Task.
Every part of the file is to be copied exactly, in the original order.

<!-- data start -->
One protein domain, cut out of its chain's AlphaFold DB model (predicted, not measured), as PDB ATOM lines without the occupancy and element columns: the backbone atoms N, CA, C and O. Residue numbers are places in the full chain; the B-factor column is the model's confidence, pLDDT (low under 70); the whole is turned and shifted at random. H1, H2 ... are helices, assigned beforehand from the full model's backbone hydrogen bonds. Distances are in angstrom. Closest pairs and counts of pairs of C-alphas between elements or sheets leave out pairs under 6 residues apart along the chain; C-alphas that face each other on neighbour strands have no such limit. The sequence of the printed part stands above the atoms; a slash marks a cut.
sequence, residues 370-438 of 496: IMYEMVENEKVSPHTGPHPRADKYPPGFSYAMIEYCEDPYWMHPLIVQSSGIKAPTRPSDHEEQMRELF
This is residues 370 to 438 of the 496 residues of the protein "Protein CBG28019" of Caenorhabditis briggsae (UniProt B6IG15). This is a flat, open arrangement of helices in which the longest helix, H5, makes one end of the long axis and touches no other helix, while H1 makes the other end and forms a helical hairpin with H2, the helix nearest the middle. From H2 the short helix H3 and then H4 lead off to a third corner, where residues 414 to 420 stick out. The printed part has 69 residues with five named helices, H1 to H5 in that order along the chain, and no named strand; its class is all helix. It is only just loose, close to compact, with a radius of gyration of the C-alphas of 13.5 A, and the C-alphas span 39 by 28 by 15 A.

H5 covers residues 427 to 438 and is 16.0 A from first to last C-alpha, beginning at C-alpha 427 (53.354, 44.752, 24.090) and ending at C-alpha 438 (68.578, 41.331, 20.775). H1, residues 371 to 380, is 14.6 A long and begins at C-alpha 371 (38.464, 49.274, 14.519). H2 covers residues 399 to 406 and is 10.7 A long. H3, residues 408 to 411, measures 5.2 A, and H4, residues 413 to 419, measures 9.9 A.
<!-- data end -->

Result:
One protein domain, cut out of its chain's AlphaFold DB model (predicted, not measured), as PDB ATOM lines without the occupancy and element columns: the backbone atoms N, CA, C and O. Residue numbers are places in the full chain; the B-factor column is the model's confidence, pLDDT (low under 70); the whole is turned and shifted at random. H1, H2 ... are helices, assigned beforehand from the full model's backbone hydrogen bonds. Distances are in angstrom. Closest pairs and counts of pairs of C-alphas between elements or sheets leave out pairs under 6 residues apart along the chain; C-alphas that face each other on neighbour strands have no such limit. The sequence of the printed part stands above the atoms; a slash marks a cut.
sequence, residues 370-438 of 496: IMYEMVENEKVSPHTGPHPRADKYPPGFSYAMIEYCEDPYWMHPLIVQSSGIKAPTRPSDHEEQMRELF
This is residues 370 to 438 of the 496 residues of the protein "Protein CBG28019" of Caenorhabditis briggsae (UniProt B6IG15). This is a flat, open arrangement of helices in which the longest helix, H5, makes one end of the long axis and touches no other helix, while H1 makes the other end and forms a helical hairpin with H2, the helix nearest the middle. From H2 the short helix H3 and then H4 lead off to a third corner, where residues 414 to 420 stick out. The printed part has 69 residues with five named helices, H1 to H5 in that order along the chain, and no named strand; its class is all helix. It is only just loose, close to compact, with a radius of gyration of the C-alphas of 13.5 A, and the C-alphas span 39 by 28 by 15 A.

H5 covers residues 427 to 438 and is 16.0 A from first to last C-alpha, beginning at C-alpha 427 (53.354, 44.752, 24.090) and ending at C-alpha 438 (68.578, 41.331, 20.775). H1, residues 371 to 380, is 14.6 A long and begins at C-alpha 371 (38.464, 49.274, 14.519). H2 covers residues 399 to 406 and is 10.7 A long. H3, residues 408 to 411, measures 5.2 A, and H4, residues 413 to 419, measures 9.9 A.